A regional QLD city is turning heads on the film festival circuit, curating award-winning films from around the world, and championing the next generation of Australian filmmakers.
Heart of Gold 'Welcoming Fire Ceremony' 2017 Image: Supplied
Heart of Gold International Film Festival has grown from a small community gathering in Gympie, to the largest international short film festival in Queensland.
‘The festival started with the aim to program films that were uplifting and heart-warming – that’s the point of difference for our film festival and why it exists in Gympie in the first place,’ said Emily Avila, Artistic Director of Heart of Gold.
‘It was an initiative of a group of volunteers who wanted to screen short films that celebrated the human spirit and was a really good way for the community and the region to connect with the festival when they hadn’t really been to film festivals before,’ she said.
This ethos has continued, with locals working on the festival all year around, which Avila said contributes to its unique feel.
‘The local community is full of people who are actively involved in the festival and have been working on it for pretty much the whole year. So, when the festival comes, it’s like this intense energy around town,’ she explained.
Q+A with Andrew Lee and Ashlea Ritchie, Writer/Director and Producer of short film Melon Grab. Image: Supplied
Now in its 11th year, Heart of Gold has grown rapidly and attracts a broad audience from all around south-east Queensland who connect with one another through their love of short films.
‘I feel like the festival really activates the city,’ said Avila. ‘It’s a really broad audience of people who attend; farmers, school teachers, lawyers and school kids. It’s a big mix of people and cool to have them gather to watch watch short films exclusively, and this extends once all the filmmakers who attend the festival get to connect with an audience who have a genuine love of the short film format and are critically engaged with what they’re watching.’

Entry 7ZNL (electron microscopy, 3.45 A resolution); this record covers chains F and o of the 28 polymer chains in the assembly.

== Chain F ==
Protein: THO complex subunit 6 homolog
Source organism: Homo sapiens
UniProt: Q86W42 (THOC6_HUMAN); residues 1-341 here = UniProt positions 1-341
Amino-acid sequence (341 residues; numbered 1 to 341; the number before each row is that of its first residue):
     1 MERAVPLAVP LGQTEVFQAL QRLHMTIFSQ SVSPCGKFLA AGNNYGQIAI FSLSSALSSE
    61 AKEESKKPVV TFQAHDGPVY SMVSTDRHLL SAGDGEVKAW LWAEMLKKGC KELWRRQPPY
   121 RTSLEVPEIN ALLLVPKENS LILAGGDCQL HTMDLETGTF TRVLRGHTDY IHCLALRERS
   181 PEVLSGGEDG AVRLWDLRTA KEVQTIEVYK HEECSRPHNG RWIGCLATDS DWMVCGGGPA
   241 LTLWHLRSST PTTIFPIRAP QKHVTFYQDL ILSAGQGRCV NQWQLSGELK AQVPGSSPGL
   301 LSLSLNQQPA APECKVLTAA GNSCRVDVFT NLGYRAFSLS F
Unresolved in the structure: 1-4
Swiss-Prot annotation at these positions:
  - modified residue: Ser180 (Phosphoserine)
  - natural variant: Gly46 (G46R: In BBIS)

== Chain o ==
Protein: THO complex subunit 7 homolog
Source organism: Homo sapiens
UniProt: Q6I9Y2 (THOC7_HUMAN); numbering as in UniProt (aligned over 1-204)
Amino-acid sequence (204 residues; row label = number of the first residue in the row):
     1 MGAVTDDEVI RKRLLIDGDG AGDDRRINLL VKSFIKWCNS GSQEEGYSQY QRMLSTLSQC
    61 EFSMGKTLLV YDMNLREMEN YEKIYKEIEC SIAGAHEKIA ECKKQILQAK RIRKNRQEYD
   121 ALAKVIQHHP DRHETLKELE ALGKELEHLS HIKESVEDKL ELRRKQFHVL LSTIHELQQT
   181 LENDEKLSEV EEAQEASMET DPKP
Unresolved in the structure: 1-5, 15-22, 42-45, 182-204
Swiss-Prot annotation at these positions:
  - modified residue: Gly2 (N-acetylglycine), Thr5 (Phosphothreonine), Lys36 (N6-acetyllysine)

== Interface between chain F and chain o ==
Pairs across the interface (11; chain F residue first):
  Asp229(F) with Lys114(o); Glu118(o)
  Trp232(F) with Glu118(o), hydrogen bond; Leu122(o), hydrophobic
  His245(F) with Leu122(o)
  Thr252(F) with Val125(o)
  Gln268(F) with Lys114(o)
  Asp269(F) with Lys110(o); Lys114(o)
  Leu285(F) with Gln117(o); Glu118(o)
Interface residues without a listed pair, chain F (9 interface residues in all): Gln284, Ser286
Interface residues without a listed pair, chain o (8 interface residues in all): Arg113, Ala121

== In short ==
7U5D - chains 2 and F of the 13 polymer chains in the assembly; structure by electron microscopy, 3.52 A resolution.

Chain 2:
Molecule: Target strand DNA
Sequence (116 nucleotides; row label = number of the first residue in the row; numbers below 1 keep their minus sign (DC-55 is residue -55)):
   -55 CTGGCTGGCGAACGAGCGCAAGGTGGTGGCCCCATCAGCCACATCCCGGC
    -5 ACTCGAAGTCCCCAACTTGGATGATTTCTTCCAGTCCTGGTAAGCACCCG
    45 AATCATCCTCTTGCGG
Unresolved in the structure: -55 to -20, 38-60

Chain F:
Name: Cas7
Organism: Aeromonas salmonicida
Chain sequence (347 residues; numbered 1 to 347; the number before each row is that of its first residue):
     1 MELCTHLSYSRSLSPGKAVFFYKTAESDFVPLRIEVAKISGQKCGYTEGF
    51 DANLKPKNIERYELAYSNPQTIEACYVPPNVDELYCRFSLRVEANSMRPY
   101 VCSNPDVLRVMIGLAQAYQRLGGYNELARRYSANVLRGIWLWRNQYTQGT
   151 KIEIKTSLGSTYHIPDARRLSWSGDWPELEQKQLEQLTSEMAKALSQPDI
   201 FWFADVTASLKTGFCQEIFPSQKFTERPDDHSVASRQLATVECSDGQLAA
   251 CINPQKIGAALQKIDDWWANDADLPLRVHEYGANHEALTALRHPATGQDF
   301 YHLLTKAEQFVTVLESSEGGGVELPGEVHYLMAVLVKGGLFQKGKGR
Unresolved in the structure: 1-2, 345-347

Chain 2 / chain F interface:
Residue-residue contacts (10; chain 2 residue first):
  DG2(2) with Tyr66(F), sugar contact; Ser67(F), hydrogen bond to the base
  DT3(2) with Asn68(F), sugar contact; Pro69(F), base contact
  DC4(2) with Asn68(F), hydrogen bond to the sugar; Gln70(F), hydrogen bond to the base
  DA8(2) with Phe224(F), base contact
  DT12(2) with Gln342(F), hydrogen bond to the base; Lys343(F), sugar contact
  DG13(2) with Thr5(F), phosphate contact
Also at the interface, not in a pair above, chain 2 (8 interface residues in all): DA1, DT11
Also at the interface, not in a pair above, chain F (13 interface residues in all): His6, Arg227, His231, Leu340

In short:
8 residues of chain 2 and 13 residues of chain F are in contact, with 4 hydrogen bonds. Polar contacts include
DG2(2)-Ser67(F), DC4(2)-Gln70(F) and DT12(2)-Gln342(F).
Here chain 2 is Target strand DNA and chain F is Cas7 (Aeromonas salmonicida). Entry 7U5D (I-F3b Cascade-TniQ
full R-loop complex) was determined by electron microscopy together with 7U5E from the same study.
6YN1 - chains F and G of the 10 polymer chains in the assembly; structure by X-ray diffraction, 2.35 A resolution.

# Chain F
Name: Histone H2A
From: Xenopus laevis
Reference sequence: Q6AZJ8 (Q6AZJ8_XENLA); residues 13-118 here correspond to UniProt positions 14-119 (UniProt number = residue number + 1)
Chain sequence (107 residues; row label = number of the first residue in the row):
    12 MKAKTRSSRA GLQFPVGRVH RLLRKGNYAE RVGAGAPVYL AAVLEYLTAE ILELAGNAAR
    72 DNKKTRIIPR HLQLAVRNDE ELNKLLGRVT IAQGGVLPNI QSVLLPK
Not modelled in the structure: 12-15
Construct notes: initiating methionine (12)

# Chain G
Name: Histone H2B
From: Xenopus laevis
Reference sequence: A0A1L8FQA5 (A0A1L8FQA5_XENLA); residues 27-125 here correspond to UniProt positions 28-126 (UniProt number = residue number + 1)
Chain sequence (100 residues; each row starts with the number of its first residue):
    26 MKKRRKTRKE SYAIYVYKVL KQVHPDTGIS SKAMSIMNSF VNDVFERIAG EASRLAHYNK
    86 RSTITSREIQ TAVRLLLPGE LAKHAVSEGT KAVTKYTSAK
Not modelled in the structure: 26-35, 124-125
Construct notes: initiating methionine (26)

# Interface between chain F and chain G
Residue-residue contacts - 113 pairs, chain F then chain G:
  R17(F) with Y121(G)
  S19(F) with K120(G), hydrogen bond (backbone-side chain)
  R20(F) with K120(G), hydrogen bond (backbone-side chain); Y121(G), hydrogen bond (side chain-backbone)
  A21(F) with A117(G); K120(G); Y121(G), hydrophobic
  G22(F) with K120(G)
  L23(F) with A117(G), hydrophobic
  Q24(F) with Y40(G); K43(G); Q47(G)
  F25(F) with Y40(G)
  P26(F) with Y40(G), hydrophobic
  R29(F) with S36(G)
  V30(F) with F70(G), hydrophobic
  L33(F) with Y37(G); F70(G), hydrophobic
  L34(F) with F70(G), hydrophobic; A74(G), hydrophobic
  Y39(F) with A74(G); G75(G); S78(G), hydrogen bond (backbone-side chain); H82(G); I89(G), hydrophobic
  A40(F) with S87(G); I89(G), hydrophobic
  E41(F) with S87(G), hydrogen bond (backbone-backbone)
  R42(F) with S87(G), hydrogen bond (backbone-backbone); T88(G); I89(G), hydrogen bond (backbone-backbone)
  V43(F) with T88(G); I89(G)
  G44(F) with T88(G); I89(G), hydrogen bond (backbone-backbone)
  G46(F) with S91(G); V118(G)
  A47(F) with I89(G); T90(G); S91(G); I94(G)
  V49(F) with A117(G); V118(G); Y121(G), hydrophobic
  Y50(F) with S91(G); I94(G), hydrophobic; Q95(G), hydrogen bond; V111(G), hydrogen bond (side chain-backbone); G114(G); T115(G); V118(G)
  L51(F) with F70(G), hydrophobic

Integral to the festival is the contribution from community members who are also invited to help with the selection process, watching the films in small screener groups, after Avila has viewed them initially.
‘These are volunteers from all walks of life who really like getting together on a weeknight and having some wine and watching the short films of the week,’ she explained.
In her third year as Artistic Director, Avila said the role has allowed her to focus on promoting some of the best talent within the Australian screen sector.
‘I was really interested in championing the current next generation of Australian filmmakers coming through, and whilst also bringing the short films that are playing at the bigger biggest film festivals across the world to Gympie and having a really reputable program on a national and international level,’ she said.
Music Video Masterclass with Nick Waterman. Image: Supplied
This year 120 short films will screen at the four-day festival, including – unusually – not one but two feature films. The festival’s traditional main feature – director Catherine Scott’s documentary – Backtrack Boys, is joined by a second feature film this year.
‘For the first time we’re showing a second feature film. That will be Island of the Hungry Ghosts, a documentary from Christmas Island,’ Avila said.Programming special feature films gives us an opportunity to celebrate filmmakers who are making their first features, that next phase after short film acclaim,’ she added.
This year’s festival will also include film and editing masterclasses and an award prize pool of $10,000 for Best Film and Best Australian film.
‘I think it’s a really nice setting to enjoy a wide variety of films from all over the world,' Avila said. 'You’re in Gympie, which is a beautiful country region of Queensland, but you’re also watching the best films from Europe and America. It’s a lovely, good time,’ Avila concluded.
Heart of Gold International Film Festival runs from 4-7 October 2018.